Water hyacinth is a troublesome weed that comes uninvited and clogs our water bodies. Getting rid of them is a big effort.
However, here is a profitable solution. Technology to make yoga mats with dried water hyacinth is now available for commercialization. Six girls from a fishing community in Assam have developed a method to convert this nuisance to wealth.
The intervention was triggered through an initiative by North East Centre for Technology Application and Reach (NECTAR), an autonomous body under Department of Science & Technology (DST), Govt. of India to involve the entire women community associated with a collective called ‘Simang’ meaning dream, led by the 6 girls to create wealth from water hyacinth plants.
Considering all aspects of water hyacinth’s properties and the functional requirements of a product like a mat, a hand-woven 100% biodegradable and 100 % compostable mat to be used for doing Yoga was ideated as a means to provide multiple ecological and social benefits. The mat developed through fiber processing and technological interventions could improve the aquatic ecosystem of the wetland through removal of water hyacinth, help sustainable production of utility products with community engagement and generate of livelihood for indigenous communities to become completely ‘Atamanirbhar’.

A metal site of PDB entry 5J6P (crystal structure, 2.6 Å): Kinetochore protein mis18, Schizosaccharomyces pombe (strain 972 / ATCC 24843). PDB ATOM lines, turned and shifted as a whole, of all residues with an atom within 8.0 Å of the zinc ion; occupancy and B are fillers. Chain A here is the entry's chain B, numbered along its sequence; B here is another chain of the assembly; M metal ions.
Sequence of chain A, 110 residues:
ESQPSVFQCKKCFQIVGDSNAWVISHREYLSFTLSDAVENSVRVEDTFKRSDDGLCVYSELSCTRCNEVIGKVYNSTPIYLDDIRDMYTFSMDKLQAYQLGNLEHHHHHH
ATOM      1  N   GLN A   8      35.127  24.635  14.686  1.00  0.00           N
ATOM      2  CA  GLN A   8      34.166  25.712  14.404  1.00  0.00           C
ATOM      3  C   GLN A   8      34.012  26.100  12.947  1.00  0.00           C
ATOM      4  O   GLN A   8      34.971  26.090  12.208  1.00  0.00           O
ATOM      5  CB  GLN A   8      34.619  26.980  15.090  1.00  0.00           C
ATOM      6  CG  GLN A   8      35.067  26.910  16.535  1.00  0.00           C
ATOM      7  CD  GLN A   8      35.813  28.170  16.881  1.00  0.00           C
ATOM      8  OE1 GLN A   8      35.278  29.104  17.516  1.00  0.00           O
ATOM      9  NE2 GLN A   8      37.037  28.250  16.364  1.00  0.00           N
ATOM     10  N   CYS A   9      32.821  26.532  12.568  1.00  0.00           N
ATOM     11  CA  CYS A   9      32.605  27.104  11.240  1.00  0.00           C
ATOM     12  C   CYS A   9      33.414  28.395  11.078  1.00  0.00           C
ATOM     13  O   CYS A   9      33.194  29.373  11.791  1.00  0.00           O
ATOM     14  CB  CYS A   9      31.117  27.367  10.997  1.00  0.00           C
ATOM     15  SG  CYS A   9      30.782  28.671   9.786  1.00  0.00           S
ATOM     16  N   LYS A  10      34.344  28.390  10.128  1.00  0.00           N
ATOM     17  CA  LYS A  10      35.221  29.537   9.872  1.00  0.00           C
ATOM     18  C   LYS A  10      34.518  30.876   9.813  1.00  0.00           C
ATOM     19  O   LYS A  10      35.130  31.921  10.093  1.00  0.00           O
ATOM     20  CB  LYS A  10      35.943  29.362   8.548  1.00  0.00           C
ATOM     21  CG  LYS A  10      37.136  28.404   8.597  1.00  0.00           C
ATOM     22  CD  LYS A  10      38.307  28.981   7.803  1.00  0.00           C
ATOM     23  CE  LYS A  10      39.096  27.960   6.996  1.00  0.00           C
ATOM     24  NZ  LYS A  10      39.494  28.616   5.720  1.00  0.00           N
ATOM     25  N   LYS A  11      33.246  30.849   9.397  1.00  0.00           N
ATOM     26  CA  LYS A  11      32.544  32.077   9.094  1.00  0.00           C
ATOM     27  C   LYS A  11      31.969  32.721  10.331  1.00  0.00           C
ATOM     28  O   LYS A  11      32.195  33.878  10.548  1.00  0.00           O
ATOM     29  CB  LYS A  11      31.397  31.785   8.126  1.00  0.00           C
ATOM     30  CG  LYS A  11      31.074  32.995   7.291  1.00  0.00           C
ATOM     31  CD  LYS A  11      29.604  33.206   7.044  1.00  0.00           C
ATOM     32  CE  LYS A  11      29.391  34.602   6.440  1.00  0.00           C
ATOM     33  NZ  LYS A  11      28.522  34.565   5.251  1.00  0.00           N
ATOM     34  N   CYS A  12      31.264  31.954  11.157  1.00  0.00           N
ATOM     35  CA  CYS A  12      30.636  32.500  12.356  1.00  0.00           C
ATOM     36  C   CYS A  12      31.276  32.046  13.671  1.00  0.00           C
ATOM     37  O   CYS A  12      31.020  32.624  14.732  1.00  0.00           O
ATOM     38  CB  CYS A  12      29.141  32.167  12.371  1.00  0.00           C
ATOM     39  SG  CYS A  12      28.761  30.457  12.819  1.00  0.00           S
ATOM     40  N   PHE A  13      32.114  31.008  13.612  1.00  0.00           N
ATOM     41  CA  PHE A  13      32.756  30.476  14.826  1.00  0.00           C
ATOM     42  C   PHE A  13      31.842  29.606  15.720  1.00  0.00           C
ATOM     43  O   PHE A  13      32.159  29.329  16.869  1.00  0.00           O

As the collection, drying and preparation of the water hyacinth before using it for weaving is the most important process, small interventions of technology were introduced like using ‘solar dryer’which reduced the drying time to about 3 days. It could also compensate for the loss in time due to heavy rains that take place very frequently in this part of the country over a six month long rainy season (May-October).
The girls belong to the fishing community living in the fringe of the Deepor Beel, a permanent freshwater lake in south west of Guwahati city, recognised as a Ramsar Site (a wetland of international importance) and a bird wildlife sanctuary. The lake has been a source of livelihood for 9 villages of the fishing community who shared this biome for centuries, but over the years suffered from excessive growth and accumulation of water hyacinth.
The women wove water hyacinth using traditional Assamese loom with the help of different combinations of techniques, materials and tools to develop a high quality, comfortable and thoroughly biodegradable and compostable Yoga Mat. It has resulted in engagement of 38 women from 3 fringe villages (Keotpara, NotunBasti and Borbori). Technology intervention could also increase the production rate.
For more details, contact: Prof. ArunK. Sarma, Director General, North East Centre for Technology Application & Reach (NECTAR) (011 26566778; 7358473508).